ABUJA – (Budget & National Planning Ministry Report) – The report of the UNICEF / Nigerian Government on the true cost of violence against children in the country has informed that the economic impact of the violence against children in Nigeria is estimated to cost about USD$6.1 which is equivalent to 1.07% of Nigeria’s GDP.
The release for the Publicity Department of the Ministry recently states that the high economic cost of violence against children in Nigeria was revealed in an unprecedented report launched jointly by UNICEF and the Federal Government under the leadership of the Ministry of Budget and National Planning and the Federal Ministry of Women Affairs and Social Development.
According to the report, the financial loss accruing from the cumulative loss of earnings is due to the loss of productivity which stems from the suffering associated with different degrees of violence over time.
The Premanent Secretary in the Federal Ministry of Women Affairs & Social Development, Ifeoma Anagbogu, while commenting on the situation noted that the cost of inaction is high when it comes to violence against children. Adding, violence affects children’s health, education and productivity.
She pointed out that it is clear that the society needs to eliminate any form of violence against children – both from moral and economic perspectives.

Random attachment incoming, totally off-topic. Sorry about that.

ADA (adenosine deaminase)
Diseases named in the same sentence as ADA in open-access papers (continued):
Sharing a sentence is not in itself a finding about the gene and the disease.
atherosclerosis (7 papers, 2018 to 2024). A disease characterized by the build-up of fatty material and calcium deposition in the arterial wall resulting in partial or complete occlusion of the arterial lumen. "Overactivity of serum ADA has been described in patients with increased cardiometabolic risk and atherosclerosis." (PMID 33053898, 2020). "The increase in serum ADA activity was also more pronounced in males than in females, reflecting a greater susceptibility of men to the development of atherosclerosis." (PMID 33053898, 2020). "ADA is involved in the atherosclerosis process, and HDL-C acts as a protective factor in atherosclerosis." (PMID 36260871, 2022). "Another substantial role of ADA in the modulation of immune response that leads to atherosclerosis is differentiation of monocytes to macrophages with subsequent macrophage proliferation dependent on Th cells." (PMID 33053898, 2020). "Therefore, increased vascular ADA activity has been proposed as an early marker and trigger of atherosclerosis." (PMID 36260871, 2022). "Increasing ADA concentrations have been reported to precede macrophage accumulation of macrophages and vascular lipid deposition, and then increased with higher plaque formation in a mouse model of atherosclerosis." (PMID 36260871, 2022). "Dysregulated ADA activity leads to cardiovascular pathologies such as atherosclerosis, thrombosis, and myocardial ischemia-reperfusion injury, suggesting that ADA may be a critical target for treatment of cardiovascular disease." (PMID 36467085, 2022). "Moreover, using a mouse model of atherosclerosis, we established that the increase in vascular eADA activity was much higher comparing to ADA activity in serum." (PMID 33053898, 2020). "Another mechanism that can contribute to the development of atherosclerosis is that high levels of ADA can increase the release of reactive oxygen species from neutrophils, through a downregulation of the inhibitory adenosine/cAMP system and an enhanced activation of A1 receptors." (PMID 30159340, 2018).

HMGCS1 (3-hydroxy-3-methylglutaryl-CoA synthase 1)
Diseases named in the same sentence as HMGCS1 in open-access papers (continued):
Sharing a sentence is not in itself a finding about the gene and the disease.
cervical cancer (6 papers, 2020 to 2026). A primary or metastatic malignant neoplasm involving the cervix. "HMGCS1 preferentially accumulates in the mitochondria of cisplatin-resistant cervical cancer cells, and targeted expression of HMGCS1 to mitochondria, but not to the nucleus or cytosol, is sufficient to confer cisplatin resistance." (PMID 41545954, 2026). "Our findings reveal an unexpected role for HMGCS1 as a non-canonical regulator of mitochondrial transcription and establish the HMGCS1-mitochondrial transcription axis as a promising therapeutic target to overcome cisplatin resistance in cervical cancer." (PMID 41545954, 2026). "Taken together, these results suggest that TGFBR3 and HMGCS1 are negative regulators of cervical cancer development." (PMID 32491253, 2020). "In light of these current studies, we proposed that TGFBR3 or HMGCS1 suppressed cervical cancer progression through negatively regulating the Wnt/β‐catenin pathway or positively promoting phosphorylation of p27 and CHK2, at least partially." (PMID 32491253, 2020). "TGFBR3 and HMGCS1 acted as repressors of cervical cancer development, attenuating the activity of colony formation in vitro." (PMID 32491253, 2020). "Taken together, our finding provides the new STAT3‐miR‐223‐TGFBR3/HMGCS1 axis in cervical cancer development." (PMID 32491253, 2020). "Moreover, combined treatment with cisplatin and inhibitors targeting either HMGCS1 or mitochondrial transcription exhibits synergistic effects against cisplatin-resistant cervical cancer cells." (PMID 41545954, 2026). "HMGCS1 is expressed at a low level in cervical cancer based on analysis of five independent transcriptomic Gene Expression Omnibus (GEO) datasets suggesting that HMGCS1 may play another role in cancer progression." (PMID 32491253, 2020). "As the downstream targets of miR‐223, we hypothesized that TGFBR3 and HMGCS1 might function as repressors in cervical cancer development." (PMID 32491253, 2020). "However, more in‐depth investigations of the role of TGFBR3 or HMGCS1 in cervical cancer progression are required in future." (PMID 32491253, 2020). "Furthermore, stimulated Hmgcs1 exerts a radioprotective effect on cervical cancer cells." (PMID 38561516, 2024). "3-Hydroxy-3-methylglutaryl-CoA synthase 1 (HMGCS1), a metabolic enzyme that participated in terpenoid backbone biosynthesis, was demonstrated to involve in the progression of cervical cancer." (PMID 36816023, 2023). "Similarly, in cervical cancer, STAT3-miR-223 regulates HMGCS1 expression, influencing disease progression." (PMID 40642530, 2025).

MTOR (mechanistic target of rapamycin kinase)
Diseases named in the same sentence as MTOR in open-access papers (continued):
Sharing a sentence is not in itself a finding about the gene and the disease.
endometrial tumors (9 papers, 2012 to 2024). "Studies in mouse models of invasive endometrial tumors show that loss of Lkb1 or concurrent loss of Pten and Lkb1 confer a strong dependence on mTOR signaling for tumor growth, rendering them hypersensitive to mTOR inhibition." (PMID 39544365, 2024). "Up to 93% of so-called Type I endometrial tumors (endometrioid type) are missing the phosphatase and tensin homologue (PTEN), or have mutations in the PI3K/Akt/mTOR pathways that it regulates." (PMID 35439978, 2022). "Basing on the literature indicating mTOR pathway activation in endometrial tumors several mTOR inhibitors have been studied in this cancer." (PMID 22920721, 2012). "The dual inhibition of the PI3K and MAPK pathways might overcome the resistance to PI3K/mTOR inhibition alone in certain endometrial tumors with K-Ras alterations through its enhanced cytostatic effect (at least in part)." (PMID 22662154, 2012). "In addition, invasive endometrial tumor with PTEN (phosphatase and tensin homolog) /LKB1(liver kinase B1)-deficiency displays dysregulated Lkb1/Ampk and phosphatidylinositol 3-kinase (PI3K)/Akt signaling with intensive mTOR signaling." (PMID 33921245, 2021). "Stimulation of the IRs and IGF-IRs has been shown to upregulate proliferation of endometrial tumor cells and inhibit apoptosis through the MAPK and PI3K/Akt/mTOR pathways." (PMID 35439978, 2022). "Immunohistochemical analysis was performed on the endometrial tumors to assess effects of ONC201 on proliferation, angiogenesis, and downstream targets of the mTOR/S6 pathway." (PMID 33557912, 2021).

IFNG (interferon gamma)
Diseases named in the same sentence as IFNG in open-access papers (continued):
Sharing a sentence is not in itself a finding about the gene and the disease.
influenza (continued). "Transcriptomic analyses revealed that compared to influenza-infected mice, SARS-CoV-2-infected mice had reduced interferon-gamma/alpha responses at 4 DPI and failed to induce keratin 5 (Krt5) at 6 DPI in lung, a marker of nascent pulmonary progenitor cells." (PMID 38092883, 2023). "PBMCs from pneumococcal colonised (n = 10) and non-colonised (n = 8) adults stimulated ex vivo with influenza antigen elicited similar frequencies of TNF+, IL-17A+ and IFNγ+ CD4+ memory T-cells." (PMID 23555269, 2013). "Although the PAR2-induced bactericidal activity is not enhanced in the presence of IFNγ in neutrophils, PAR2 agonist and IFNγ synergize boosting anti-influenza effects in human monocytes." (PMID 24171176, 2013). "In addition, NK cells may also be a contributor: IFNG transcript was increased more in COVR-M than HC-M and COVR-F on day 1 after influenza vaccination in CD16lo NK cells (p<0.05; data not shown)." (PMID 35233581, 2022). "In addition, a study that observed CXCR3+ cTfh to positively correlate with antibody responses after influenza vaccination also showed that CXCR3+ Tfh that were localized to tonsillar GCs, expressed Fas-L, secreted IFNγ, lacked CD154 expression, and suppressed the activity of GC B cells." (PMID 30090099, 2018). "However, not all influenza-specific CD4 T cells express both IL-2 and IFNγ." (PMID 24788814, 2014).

In his reflection on the report, the Permanent Secretary in the Federal Ministry of Budget & National Planning, Olajide Odewale espoused that about half of the Nigerian children surveyed, experienced physical violence by parents, adult relatives, direct or indirect caregivers or community members, before they reached 18. He adjudged that the findings of the study point to the strong need for increased funding of interventions by the Government to reduce violence against children in Nigeria.
Olajide Odewale further noted that the study may have actually underestimated the economic burden of violence against children as several serious consequences of such violence were not included, due to a current lack of data.
“The evidence presented in the report indicates an urgent need to provide child protection services in Nigeria and prioritize the elimination of violence against children, which can ensure that the country’s human capital has the mental, physical and emotional
stability needed to boost its social and economic development,” he observed.
Also remarking on the occasion, the UNICEF Country Representative in Nigeria, Mohammed Malick Fall stressed that this year marks the 30th Anniversary of the Convention of the Rights of the Child, providing the opportunity to join collective efforts towards protecting children from violence, abuse and neglect which requires re -commitment to increased investment in child protection services.
The research on violence against children which was led by the Government of Nigeria in collaboration with UNICEF was funded by the US President’s Emergency Plan for AIDS Relief (PEPFAR) through USAID, the EU and the Ministry of Foreign Affairs and International Cooperation.